I should note that given my utility function I have a suspicion that particularly large values of n are not just physically impossible to achieve but *conceptually* impossible. That is, if '1 util' is taken to be "1 dust spec that I can't even feel removed from my eye right now" then even infinite universes could not satisfy me given n of 3^^^3, a googolplex or even a googol. 'Utility' is unbounded but there just isn't anything in preferences that scales that far.

I assume that you have to pick n such that n >= 1, right? ;)

I'd spend as long as I could trying to find the highest possible n.

I've considered this problem with just n utils. Basically, pick the highest finite number you could. And consider how much you missed out on because you didn't square it.

I've considered this problem with just n utils. Basically, pick the highest finite number you could.

If in doubt write really big numbers that look kind of like "9 -> 9 -> 9 -> 9 -> 9". Is there a standard operation notation available that is more ridiculously excessive than Conway Chained Arrow? Preferably one that is easy to express rapidly in a format accepted by Omega.

I suppose I am then faced with a new problem, that of maximising the number that I can express to Omega. Do I stand there chanting Conway Chains at Om in all my waking hours until I die? Do I engage in or fund mathematical research into and popularization of ways in which to more efficiently express stupid numbers? Perhaps I ought to dedicate my entire existence to creating an FAI which would then necessarily dedicate all accessible entropy in the future light cone to answering Omega for me or through a post-human me.

Here I encounter a recursion. It seems that the rational response would be the "attempt to create an FAI to facilitate answering with a bigger *n*" for exactly the same reason that a big *n* is good in the first place. A stupidly excessively big payoff makes a tiny chance worthwhile.

If in doubt write really big numbers that look kind of like "9 -> 9 -> 9 -> 9 -> 9". Is there a standard operation notation available that is more ridiculously excessive than Conway Chained Arrow? Preferably one that is easy to express rapidly in a format accepted by Omega.

Pretty much anything involving the busy beaver function. See also Scott Aaronson's "Who can name the bigger number?"

An isomorphic problem appeared here before. (Second half of the post.)

Similarly this thread and this Wondermark, and sort of implied depending on the position you take on The Lifespan Dilemma.

**[deleted]**· 2010-12-26T09:50:07.294Z · score: 0 (0 votes) · LW(p) · GW(p)

Thanks for the reminder that the intention of the post is about doing math, and the problem of doing it.

Comment to upvote because I'm karma-greedy. And the dollar and util questions are really quite different; one is about the maths of infinities and the other about discounting large sums of money.

Also, I got the ideas for both questions, I just didn't think anyone could have missed them and were slightly more curious about the money one so I asked that one first.

I believe you meant to say "probability 1/n".

**[deleted]**· 2010-12-26T00:11:53.439Z · score: 1 (1 votes) · LW(p) · GW(p)

Depends on what a util is. The probability of an event is a pretty well-defined concept, but what a util means to me is free-floating without something to compare it to. If one util is a slice of Wonder bread on an empty stomach for a well-nourished person, then let's go with n = 10.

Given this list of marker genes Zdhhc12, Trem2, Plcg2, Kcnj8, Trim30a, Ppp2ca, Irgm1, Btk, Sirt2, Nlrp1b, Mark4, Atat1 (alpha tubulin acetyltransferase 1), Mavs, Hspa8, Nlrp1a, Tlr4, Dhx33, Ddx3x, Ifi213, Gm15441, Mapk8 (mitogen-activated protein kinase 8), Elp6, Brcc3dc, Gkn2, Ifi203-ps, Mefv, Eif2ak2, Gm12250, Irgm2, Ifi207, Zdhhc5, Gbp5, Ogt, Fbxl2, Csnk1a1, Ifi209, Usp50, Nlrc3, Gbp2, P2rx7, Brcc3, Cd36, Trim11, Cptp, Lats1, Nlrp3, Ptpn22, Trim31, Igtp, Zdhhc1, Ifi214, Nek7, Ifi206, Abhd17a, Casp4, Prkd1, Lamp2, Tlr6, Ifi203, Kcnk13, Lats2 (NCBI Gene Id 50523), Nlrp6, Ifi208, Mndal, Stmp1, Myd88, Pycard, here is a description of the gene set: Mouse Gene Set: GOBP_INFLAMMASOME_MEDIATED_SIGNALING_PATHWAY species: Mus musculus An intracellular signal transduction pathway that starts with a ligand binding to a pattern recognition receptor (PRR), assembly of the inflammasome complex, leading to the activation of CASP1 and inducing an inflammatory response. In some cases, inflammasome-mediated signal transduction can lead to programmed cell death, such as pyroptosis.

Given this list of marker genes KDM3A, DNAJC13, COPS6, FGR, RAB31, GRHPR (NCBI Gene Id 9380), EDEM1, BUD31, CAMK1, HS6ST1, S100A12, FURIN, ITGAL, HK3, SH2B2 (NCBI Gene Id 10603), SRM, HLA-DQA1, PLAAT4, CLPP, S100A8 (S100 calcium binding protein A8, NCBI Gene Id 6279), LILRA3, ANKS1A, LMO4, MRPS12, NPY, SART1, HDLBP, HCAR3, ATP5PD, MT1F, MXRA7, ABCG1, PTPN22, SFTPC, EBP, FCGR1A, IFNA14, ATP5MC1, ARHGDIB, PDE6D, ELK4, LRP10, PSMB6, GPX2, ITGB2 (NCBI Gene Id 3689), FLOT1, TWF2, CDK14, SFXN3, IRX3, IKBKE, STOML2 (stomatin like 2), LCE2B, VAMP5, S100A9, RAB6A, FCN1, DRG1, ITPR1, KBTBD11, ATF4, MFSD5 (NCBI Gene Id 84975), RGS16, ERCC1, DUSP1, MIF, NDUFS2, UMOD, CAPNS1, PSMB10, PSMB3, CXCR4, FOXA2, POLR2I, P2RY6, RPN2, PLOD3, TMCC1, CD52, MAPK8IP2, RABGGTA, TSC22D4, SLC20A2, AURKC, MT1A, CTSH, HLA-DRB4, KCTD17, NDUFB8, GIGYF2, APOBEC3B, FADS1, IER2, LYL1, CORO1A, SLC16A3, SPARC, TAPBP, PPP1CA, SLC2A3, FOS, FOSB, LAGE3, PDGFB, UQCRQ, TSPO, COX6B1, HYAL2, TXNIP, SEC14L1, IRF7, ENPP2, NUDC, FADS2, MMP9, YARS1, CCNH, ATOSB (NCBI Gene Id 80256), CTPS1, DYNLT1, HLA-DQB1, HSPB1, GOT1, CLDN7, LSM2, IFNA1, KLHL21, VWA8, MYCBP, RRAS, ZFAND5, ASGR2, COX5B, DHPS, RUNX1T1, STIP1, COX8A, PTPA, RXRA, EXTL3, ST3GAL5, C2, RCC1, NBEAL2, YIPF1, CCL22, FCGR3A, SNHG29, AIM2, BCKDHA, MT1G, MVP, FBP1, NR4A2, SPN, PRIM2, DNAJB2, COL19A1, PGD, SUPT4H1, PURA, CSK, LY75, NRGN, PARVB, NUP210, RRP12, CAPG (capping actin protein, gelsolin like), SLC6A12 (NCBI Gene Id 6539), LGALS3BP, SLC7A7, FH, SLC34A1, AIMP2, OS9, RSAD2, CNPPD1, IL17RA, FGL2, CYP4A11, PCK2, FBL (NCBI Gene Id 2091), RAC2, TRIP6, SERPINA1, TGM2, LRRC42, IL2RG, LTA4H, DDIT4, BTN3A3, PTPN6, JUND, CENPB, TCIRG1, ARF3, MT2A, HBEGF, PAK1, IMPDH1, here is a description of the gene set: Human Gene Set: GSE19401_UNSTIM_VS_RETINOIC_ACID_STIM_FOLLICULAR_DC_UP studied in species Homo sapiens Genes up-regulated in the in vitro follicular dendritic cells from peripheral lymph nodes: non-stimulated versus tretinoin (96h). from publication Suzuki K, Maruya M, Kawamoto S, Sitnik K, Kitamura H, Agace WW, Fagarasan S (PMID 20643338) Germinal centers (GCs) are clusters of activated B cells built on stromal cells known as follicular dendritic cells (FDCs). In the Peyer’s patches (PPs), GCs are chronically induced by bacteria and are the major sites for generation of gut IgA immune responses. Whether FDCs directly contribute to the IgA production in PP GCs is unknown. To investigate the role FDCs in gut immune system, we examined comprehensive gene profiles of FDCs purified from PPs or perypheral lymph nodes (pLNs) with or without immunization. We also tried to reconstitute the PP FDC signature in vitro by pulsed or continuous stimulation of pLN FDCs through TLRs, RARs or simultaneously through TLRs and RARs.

Why does it matter? How exactly are you choosing n?

**[deleted]**· 2010-12-26T19:10:29.192Z · score: 0 (0 votes) · LW(p) · GW(p)

Well, imagine if a util were like ten years of constant joy. In that case, I'd rather have n = 1. Similarly, if a util is like finding a penny, I really don't care what n is, but I may as well go with a pretty large one so that if I do "win", I actually notice it. I chose n = 10 because a 10% chance for 1024 slices of Wonder bread on an empty stomach sounds much better than a sure shot for one slice of Wonder bread when I'm hungry (I'd barely even notice that), and also much better than a tiny chance for some ridiculously high number of utilons (I almost certainly won't be able to enjoy it). n = 9 and n = 11 would also be okay choices; I didn't arrive at 10 analytically.

The problem here is that a "util" (insofaras this is meaningful by itself) isn't like any one consistent thing, because by definition it isn't subject to diminishing marginal utility, etc.

**[deleted]**· 2010-12-26T19:58:46.181Z · score: 1 (1 votes) · LW(p) · GW(p)

I know 1024 slices of Wonder bread isn't 1024 times as useful to a regular hungry person as one slice of Wonder bread. The first slice is the one which the util is defined as, then all the additional utils would be like "something else" that gives exactly as much enjoyment, or just that exact amount of enjoyment but 1023 more times.

I suppose that in theory one should pick an n that approaches infinity. It's an affront to our instincts, because we don't have any psychological basis for rewards for which we should not be risk averse, but utility can't decrease in marginal utility.

A high likelihood of some small utility isn't worth even a tiny chance of becoming this guy.

This would depend on whether Omega gave me some reference for what a util was worth, and in what currency it would give me utils. If Omega pays out in dollars, then I only need enough to reach escape velocity (meaning, be able to give up my day job). Then I can generate more utils myself.

This reasoning is like saying, "If Omega offers to give you 2^n additional IQ points with probability 1/n, what *n* would you choose?" n=6 would be enough for me to start giving myself IQ points.

From the definition of utility, I should prefer the maximum of the function (2^n)/n where n>=1 (the offer is not possible in n<1). That function keeps increasing with n, so I would choose n=infinity, or the maximum value if there was one. However, humans do not have well-defined utility functions, and there is probably a rough maximum to the amount of possible total utility (as in, there is probably nothing that I would prefer an infinitesimal chance of happening than some arbitrary small but positive and guaranteed utility).